The oil and gas company was a leader in the boom in hydraulic fracturing, using unconventional techniques to extract oil and gas from the ground, a method that has been tested because of its environmental impact.
Other rescuers have followed Chesapeake’s path, accumulating huge debts to find oil and gas in fields covering New Mexico, Texas, Dakota and Pennsylvania.
But these companies are now under pressure to pay off these debts. More than 200 oil producers have filed for bankruptcy in the past five years, a trend that is expected to continue as the Covid-19 pandemic reduces demand for energy and drives prices down further.
Founded in 1989 by Aubrey McClendon and Tom Ward with an initial investment of $ 50,000, Chesapeake has focused on drilling in underdeveloped areas of Oklahoma and Texas. It has largely abandoned traditional vertical well drilling, using lateral drilling techniques to release natural gas from unconventional shale formations.
He became a colossus in the energy markets, eventually reaching a valuation of more than $ 37 billion. Then the first in a series of financial shocks hit Chesapeake as the aftermath of the 2008 global financial crisis sent energy prices underground.
The company was valued at around $ 115 million at the close of trading on Friday.
With the colorful McClendon as general manager, Chesapeake grew at lightning speed and was known for his aggressiveness in acquiring oil and gas drilling rights. McClendon pushed the company to acquire huge tracks of land in several states, taking on increasing debt. In some ways, Chesapeake was a victim of its own success, while other companies followed suit and energy production in the United States skyrocketed, driving prices down.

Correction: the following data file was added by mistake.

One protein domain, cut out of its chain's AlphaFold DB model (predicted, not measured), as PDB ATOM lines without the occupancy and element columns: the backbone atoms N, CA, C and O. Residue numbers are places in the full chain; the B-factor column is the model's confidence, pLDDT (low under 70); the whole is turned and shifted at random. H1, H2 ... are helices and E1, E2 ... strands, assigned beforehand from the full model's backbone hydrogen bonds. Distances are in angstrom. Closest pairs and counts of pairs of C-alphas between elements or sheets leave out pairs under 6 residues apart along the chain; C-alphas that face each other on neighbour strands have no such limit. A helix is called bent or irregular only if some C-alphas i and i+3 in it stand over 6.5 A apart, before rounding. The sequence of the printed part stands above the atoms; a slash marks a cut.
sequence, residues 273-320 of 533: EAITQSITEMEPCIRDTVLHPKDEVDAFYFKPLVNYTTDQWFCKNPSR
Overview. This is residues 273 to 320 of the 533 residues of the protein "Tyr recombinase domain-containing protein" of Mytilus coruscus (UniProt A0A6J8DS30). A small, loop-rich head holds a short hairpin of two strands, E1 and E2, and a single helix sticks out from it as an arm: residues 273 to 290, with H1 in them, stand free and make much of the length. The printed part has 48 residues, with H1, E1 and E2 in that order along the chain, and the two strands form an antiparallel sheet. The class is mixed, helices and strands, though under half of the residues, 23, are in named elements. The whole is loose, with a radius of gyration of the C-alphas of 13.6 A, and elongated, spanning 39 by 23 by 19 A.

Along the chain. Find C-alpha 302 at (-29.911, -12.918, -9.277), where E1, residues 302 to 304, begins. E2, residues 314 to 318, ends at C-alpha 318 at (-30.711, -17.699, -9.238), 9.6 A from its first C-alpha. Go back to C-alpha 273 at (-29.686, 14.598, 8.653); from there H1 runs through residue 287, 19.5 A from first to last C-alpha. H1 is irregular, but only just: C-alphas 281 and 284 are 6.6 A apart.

As Chesapeake grew at breakneck speed, natural gas prices were close to $ 20 per million British thermal units, the benchmark for the natural gas trade. But frackers like Chesapeake have flooded the market with cheap natural gas, driving prices far below $ 2.
But McClendon was forced to resign in 2013 following allegations of a conspiracy to rig calls for tenders for oil and gas contracts over several years, and amid investor concerns over his high spending in what was already an industry very indebted. McClendon died in a car accident in 2016 hours after the U.S. Department of Justice laid suspected malpractice charges in the market.
Chesapeake has paid millions of dollars since to pay bid rigging costs.
Robert Lawler became CEO after McClendon’s death and began selling assets to control Chesapeake’s debt. But that debt became more threatening in two years, the fracking boom ended in 2015. Chesapeake reported a quarterly loss of $ 4 billion that year and the first wave of layoffs started with 750 jobs.
Despite Chespeake’s problems, Lawler remained the highest-paid chief executive in Oklahoma last year with $ 15.4 million in compensation, according to a ranking by Associated Press and Equilar.
Chesapeake lost $ 8.3 billion in the first quarter of this year and posted $ 8.62 billion in net debt. The company said in a regulatory package in May that management has concluded that there is real doubt as to the ability of the company to continue operating.
For more than two decades, McClendon has made Chesapeake one of the largest producers of natural gas in the world, and in doing so has helped make the United States a major exporter of fossil fuels after years of dependence on it. with regard to foreign suppliers.